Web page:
Tourists visiting Cape Town – is the drought situation really bad?


Day Zero – the day where water supplies may be cut off in Cape Town – has been in the news for a really long while and it has recently been announced that ‘Day Zero’ has been postponed indefinitely.

Prior to my visit to South Africa in March 2018, many of my friends have been constantly asking me if I was worried about the drought situation. Back then, ‘Day Zero’ was scheduled for April 2018 and if it really did happen, will the water really be cut off for the tourists as well? Fortunately, day zero did not happen and I have nothing to share but I would like to share some thoughts about the situation in Cape Town while I was there.

  1. Propaganda to Save Water is EVERYWHERE

    Throughout my entire stay in Cape Town, you will see posters and tips on saving water everywhere – in the airport, in the toilets, in the hotel lobby, on television and even on the big billboards display. The message is spelled out clear and loud – Cape Town is facing one of the worse water crisis in history. You are encouraged to use a maximum of 50L of water per day.


    With all the propaganda messaging everywhere, naturally, you will feel obliged to use lesser water when you bathe.
    I found myself adjusting my habits like turning off the shower while you shampoo/soap, using a cup when you brush your teeth and also re-using my towels. Also, the water pressure of showers was adjusted to be weaker. For the 1st shower I had back at home after 18 days, I felt so appreciative of the high-pressure shower which I have taken for granted my whole life. #firstworldproblems



    Furthermore, I heard that it is inappropriate to be seen washing your cars as it could be deemed as wasting water.

  2. Public Toilets – You’re encouraged to flush when it is necessary brown

    This was something I couldn’t adjust to. I felt uncomfortable when I enter a cubicle which is unflushed (even though it is not brown).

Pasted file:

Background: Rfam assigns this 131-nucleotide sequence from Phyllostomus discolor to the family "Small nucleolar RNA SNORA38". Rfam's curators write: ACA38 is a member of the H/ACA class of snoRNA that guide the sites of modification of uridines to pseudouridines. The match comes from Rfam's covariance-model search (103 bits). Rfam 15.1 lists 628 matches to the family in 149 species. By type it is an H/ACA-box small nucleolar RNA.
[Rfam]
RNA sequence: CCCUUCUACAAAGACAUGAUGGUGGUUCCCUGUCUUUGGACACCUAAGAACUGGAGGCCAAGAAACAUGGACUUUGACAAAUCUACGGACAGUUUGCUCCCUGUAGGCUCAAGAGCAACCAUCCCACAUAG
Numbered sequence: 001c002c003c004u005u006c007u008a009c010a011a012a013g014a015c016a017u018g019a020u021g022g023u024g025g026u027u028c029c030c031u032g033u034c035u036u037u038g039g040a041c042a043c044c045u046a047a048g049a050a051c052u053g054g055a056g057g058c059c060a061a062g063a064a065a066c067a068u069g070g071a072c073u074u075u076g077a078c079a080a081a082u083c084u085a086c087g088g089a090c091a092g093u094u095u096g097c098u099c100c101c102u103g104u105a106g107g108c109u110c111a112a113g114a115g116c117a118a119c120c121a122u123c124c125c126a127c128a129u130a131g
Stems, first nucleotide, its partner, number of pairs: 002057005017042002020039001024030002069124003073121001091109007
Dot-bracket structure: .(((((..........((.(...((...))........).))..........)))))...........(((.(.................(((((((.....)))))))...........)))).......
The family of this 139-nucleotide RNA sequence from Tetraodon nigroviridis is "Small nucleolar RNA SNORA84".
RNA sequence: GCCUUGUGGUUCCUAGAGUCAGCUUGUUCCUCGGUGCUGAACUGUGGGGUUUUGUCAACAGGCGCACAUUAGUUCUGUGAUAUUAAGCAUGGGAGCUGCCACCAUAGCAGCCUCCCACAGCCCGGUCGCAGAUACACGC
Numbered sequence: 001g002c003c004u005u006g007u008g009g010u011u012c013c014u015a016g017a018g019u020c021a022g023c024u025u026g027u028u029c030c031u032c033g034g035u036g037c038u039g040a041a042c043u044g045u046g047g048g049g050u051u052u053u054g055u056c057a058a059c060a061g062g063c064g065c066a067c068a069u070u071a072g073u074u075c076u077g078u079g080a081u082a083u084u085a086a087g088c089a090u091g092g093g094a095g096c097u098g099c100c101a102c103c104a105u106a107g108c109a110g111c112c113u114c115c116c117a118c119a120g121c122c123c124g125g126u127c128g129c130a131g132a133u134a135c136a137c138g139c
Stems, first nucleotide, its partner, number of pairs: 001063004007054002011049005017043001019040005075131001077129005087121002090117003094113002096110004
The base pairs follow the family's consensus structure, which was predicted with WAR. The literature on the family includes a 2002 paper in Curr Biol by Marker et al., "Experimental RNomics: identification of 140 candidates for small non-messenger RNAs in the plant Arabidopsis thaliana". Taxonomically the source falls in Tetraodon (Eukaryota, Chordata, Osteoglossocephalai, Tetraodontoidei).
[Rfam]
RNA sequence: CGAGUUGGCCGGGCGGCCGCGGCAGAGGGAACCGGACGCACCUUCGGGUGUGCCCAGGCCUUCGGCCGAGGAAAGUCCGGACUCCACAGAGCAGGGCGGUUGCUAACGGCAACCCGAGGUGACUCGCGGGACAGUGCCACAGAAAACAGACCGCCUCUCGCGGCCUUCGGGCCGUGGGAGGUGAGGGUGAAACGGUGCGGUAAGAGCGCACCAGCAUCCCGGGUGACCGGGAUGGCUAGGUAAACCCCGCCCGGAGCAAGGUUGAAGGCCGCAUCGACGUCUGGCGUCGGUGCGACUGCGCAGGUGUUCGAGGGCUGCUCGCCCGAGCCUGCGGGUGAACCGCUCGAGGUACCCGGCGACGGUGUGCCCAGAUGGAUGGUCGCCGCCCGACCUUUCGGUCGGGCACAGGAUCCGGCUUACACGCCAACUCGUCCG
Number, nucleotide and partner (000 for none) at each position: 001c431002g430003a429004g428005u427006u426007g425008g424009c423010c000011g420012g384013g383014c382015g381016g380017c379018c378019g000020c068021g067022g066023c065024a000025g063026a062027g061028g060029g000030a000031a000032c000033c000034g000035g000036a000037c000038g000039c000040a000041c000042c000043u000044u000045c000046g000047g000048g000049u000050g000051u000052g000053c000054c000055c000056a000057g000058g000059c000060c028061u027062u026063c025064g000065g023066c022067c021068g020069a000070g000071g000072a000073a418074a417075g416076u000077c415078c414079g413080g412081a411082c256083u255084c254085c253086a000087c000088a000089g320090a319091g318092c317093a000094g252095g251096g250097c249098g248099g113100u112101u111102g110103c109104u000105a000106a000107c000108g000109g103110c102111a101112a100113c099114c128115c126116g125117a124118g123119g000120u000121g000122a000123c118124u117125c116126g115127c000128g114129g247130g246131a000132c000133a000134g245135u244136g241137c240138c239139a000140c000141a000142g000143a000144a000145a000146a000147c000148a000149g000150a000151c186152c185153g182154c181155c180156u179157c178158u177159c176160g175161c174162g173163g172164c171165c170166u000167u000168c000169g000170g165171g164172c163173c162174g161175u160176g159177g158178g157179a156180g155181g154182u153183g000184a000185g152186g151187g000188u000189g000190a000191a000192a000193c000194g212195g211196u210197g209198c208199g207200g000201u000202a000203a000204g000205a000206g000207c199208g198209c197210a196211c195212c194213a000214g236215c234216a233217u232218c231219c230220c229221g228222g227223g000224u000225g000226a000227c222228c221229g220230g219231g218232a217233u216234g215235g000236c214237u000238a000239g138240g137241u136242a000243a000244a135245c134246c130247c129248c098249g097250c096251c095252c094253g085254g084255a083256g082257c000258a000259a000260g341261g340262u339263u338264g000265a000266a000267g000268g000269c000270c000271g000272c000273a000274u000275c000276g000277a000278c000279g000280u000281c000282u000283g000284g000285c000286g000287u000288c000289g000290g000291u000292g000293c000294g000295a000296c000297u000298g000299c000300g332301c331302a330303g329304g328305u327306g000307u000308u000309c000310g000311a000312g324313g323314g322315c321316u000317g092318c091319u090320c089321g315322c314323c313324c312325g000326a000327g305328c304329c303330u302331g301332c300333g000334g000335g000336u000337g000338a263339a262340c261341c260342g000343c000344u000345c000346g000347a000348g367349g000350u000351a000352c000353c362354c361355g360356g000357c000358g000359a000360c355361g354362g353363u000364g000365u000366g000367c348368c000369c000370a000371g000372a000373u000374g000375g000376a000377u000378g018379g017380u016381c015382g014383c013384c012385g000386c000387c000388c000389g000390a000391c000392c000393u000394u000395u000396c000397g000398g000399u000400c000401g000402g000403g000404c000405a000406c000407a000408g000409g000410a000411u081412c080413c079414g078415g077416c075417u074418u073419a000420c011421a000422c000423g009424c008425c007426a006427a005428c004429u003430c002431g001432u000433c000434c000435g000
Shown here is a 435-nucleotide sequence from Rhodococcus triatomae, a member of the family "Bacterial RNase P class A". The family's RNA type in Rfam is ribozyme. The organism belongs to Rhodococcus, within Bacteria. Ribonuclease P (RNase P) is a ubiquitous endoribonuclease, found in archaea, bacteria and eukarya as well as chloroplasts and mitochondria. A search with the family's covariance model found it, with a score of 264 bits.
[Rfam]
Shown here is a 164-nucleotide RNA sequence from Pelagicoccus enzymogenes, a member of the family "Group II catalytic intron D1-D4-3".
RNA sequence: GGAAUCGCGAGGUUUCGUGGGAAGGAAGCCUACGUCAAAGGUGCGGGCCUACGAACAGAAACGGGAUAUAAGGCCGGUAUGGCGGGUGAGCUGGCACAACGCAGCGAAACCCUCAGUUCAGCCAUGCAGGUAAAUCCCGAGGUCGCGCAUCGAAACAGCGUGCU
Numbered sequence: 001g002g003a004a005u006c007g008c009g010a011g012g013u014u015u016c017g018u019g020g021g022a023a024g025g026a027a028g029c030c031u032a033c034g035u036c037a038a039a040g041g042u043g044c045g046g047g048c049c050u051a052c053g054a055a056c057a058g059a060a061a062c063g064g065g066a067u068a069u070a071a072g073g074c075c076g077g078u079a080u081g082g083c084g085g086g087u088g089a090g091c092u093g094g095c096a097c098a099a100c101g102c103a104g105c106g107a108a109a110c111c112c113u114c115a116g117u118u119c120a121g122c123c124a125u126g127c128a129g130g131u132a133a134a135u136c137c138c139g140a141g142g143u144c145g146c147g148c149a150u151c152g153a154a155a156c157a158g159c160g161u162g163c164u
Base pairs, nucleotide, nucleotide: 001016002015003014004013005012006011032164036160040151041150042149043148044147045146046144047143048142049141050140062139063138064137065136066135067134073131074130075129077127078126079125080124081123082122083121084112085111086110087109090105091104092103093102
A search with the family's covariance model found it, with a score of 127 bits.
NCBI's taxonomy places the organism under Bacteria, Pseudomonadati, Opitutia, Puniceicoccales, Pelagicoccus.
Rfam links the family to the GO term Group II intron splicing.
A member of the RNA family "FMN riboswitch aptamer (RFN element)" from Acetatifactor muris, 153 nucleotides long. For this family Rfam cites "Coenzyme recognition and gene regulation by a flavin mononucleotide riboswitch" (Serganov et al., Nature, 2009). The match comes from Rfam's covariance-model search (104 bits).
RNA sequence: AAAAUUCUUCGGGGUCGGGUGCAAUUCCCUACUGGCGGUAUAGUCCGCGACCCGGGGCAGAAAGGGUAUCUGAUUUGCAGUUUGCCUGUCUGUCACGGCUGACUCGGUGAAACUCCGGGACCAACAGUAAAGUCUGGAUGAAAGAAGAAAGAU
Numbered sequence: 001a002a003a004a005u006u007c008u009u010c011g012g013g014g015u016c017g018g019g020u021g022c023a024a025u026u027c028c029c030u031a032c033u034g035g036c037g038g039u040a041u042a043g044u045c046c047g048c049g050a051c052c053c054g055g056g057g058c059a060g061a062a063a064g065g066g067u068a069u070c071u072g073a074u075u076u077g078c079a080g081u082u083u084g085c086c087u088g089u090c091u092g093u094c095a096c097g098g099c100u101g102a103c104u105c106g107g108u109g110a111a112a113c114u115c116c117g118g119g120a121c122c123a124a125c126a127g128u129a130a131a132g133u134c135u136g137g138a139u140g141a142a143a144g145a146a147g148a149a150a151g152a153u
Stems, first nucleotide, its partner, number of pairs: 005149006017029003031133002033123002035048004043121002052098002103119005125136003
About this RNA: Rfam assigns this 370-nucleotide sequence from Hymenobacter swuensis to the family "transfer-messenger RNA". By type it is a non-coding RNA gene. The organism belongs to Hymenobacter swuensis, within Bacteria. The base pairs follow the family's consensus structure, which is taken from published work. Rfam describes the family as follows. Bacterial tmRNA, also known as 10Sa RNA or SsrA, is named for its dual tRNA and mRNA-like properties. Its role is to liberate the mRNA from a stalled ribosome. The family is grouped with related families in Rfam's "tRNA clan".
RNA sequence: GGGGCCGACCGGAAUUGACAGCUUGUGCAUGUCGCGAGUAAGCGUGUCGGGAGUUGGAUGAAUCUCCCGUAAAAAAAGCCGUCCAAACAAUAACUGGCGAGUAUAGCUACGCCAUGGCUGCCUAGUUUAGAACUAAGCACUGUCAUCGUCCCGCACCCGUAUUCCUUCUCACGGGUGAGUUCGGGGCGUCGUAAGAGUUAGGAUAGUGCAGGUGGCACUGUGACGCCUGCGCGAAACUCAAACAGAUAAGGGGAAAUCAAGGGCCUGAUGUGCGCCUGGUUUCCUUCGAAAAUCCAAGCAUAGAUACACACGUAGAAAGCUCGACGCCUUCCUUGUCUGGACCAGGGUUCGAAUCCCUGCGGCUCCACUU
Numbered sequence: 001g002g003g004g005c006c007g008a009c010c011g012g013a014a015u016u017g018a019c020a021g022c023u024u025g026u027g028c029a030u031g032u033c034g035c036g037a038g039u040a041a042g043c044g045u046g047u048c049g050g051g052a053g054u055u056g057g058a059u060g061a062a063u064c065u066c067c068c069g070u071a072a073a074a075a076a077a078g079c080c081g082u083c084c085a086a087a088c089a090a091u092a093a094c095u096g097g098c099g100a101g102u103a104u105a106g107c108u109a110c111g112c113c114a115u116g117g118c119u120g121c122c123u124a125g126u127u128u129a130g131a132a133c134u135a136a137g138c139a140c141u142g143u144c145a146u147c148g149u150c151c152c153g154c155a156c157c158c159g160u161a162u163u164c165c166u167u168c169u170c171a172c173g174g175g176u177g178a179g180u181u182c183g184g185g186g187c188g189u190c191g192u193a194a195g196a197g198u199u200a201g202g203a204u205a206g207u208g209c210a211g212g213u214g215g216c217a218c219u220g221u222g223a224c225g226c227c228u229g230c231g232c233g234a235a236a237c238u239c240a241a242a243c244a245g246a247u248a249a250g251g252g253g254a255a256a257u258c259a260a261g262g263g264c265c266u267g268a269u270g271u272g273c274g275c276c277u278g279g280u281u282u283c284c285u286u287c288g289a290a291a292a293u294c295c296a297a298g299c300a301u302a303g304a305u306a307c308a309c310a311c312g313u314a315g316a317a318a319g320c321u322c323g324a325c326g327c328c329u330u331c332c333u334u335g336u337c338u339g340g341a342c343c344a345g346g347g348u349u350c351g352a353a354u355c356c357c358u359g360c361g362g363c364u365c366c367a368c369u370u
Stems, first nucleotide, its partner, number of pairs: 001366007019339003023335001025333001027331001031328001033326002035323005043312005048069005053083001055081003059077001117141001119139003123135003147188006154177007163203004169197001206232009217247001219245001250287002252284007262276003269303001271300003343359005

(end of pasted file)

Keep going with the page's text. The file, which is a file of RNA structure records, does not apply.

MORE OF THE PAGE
Similarly, I could not bear to not flush after using the toilet as I thought that it would be uncomfortable for the next person.
    I only attempted flushing lesser in the hotel rooms as I was staying alone.

    On a side note, the toilets in South Africa are very clean. To be honest, I didn’t expect to see clean toilets in Africa and I even brought my own toilet paper out for the first few days (fearing that they do not provide toilet paper) but oh gosh, I was pretty much mindblown by their clean toilets. Their toilets are well maintained by the janitors (I guess it’s some sort of job creation) and there was toilet paper provided in every single toilet I visited during my trip – not just in the touristy places, but also in the rest stop toilets along the expressway.

  3. Public Toilets – Water Taps are replaced with Sanitizers

    Alright, this is the one thing I couldn’t really accept but there was no choice cause.. the taps are seriously removed in some toilets. Like you see the sink, without the taps. Even in the airport, there was no running water for you to wash your hand. Instead, they have Sanitizer dispensers for you to ‘press’ when you’re done with your toilet business. The thing is.. I hated the smell of the public sanitizer; the smell is super chemical and a lot worse than dethol. Thankfully, I brought enough wet wipes and my nicer smelling sanitizer from bath and body works. No idea how I would have survived without it. #sorryforwhininglikeaspoiltkid but not having taps to wash your hands was quite a shocker for me.

  4. Shops selling bath products (like Lush) is heavily affected